Demand for semiconductors and passive components showed signs of weakening in February—a trend that is expected to last through the first half of the year.
“Based on our findings, we believe the industry has yet to see a bottom as demand and bookings continue to weaken, as well as inventories continuing to rise,” said
It’s an abrupt reversal from two years of widespread component shortages and allocated inventory. Of 18,000 industry experts surveyed by TPC, 72 percent expect weaker demand in Q1 versus the end of last year. For the second quarter of 2019, 35 percent expect slower growth from Q1. About one-third of respondents see Q2 as “subseasonal,” which is significantly weaker than the previous two years.
TPC said all its metrics point to a softer market and other data is a mixed bag. The industry’s two largest electronics distributors closed calendar 2018 with record sales but noted book-to-bill ratios declined in the fourth quarter of the year. The Institute for Supply Management reported new manufacturing orders in February had slowed from the prior month; and the Semiconductor Industry Association announced global chip sales in January declined.
Distributors, which carry hundreds of component suppliers, have considerable visibility into industry demand. So far, executives aren’t worried.
“We usually see [semiconductor cyclicality] three to six months later [than suppliers] which is usually an early indicator for an economic downturn too,” Michael Long, CEO oftold investors in early February. “While we saw a little bit of a pause in bookings in Asia, the interesting fact that Asia is picking up again right now [means] we’re seeing things as stable.”
The SIA reported global semiconductor sales decreased 5.7 percent in January — to $35.5 billion–from $37.6 billion in January 2018. “Global semiconductor sales got off to a slow start in 2019, as year-to-year sales decreased in January for the first time since July 2016 and month-to-month sales were down across all major product categories and regional markets,” said John Neuffer, SIA president and CEO. “Following record sales over the last three years, reaching $469 billion in 2018, it seems clear the global market is experiencing a period of slower sales.”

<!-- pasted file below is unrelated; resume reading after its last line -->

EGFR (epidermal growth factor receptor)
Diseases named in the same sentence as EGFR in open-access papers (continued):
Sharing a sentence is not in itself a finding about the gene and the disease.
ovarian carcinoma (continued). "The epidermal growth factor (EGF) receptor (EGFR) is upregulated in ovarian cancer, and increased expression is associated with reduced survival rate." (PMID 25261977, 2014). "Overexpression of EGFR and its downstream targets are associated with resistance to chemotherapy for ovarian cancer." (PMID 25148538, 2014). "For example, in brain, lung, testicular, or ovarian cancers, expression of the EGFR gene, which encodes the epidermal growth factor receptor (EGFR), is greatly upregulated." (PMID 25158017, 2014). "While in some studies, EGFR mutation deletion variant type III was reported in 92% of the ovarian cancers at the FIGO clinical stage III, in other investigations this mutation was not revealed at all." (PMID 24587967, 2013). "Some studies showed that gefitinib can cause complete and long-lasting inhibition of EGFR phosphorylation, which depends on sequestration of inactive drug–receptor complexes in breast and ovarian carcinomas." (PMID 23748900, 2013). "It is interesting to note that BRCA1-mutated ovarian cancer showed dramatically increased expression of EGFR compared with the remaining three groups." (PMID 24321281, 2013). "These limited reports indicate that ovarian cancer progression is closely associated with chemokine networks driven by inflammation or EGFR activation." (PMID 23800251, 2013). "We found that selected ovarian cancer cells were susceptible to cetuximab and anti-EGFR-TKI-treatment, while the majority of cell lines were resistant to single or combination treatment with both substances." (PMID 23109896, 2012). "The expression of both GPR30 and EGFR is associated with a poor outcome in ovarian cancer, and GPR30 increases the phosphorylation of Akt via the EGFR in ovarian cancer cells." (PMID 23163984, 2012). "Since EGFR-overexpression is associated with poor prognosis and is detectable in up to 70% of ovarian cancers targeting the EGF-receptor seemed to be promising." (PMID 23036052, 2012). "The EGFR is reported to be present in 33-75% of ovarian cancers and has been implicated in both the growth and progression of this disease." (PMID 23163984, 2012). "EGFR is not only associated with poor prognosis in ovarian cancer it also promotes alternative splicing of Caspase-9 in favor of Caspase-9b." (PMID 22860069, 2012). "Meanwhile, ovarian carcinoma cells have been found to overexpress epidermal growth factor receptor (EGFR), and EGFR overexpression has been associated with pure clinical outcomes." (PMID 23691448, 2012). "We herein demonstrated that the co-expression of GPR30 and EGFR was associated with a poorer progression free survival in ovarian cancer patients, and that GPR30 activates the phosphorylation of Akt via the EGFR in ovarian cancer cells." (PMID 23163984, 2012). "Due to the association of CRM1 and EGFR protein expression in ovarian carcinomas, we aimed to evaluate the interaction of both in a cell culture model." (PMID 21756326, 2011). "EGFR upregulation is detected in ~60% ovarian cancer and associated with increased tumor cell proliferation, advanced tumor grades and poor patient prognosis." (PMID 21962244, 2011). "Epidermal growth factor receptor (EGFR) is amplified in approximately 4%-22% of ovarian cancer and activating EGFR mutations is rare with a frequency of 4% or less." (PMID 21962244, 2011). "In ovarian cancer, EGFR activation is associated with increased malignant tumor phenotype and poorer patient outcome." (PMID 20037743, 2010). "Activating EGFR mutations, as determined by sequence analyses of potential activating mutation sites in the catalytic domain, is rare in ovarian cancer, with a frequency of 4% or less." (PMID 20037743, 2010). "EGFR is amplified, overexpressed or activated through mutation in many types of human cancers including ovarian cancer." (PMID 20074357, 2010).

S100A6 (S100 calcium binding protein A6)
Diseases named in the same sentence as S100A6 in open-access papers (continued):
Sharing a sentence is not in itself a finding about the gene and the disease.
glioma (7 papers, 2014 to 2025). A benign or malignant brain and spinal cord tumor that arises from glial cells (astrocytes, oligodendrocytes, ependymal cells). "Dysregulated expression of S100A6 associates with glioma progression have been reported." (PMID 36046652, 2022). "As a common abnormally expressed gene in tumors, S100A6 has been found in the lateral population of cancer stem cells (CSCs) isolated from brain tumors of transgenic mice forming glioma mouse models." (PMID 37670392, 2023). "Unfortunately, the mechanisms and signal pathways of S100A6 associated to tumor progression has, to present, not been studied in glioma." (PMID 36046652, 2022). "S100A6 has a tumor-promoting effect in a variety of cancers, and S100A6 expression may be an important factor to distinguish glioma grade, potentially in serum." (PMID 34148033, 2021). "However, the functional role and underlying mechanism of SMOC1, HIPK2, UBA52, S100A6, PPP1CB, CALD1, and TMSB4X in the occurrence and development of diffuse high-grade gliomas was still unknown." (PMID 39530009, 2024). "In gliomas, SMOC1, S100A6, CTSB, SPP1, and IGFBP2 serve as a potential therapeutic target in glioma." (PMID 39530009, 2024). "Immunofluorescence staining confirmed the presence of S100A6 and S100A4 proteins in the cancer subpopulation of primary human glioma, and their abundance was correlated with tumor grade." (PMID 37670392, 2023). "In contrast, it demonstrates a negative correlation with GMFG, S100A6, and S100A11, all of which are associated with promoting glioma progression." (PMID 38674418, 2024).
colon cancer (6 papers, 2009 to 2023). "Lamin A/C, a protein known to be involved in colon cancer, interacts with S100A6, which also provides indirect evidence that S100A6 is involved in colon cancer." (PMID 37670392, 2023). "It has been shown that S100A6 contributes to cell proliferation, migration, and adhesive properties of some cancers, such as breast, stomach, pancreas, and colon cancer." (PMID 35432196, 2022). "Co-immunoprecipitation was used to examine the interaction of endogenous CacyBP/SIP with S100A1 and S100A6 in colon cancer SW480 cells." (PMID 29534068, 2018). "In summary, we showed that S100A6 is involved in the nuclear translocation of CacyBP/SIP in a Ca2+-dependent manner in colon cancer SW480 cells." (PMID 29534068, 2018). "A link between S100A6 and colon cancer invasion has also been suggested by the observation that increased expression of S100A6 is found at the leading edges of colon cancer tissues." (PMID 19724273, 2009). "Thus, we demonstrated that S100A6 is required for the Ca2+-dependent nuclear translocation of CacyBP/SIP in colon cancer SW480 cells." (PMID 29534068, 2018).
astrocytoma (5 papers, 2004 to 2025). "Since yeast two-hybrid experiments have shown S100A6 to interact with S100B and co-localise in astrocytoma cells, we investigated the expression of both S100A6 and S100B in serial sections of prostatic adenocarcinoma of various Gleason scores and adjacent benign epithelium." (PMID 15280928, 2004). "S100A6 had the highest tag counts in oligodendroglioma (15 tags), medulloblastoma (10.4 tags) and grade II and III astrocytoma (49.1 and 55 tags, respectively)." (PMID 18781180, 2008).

Booking expectations for Q1 declined for 21 percent of TPC respondents. The outlook for Q2 doesn’t improve—26 percent of industry participants expect lower bookings.
Order cancellations are on the rise, according to the research firm; nearly half – 45 percent—of respondents said they saw more cancellations in February than in the prior month. That’s up from 42 percent in January and is a two-year high. TPC warned “it’s important to note that we saw an inflection downward in our historical data in late CY16 ahead of the demand turnaround in late CY16. We believe until the cancellation activity starts to reverse, we will not be at a bottom.”
Electronics distributors described their cancellations as “erratic.”
“Typically going into a downturn for us, we would start to see a big increase in cancellation rates and we’re not seeing that,” Long said. “And so that coupled with a positive book-to-bill we’d say yes, we’re looking pretty good going out there. But as you know we forecast out one quarter at a time and if we started seeing some changes, we’ll certainly address them when we have to.”
Order cancellations may be contributing to increased inventory levels, which 41 percent of TPC respondents experienced in Q1 2019. Availability is continuing to improve in all markets, the research firm said, with most previously allocated products now above normal inventory levels.
Distributors confirm some stabilization, but lead times are still “all over the map,” Phil Gallagher, president of Avnet Inc.’s electronic components business, told analysts in late January. “Everyone is assuming the lead times are coming in due to some announcements to some large consumer companies. And frankly, we’re just not seeing that yet. Some of the capacitors, they might be stabilizing, but [we are still seeing] 38 weeks, 42 weeks, 30-plus weeks. It’s not like all those products are getting freed up. All indications for passives and resistors are lead times are going to stay up there for a little while.”
Component prices are expected to decrease in Q2, according to 34 percent of TPC respondents. More than half of respondents–57 percent–expect pricing to generally be flat while only 9 percent expect it to increase.
Lower pricetags will depend on the component, however. The recent shortage enabled many suppliers to hike prices and phase out older technologies. Latest-generation devices will likely hold their value. For semiconductors, the long-term outlook remains promising, according to the SIA, due to the ever-increasing semiconductor content in a range of consumer products, artificial intelligence, virtual reality, the Internet of Things, and 5G.
TPC provides ECIA with a monthly report on a market trends survey administered by Glenn Hitchcock, TPC founder and president. The report provides results from a survey sent to 20,000 electronic industry professionals across the globe to assess their expectations for order activity and inventory levels.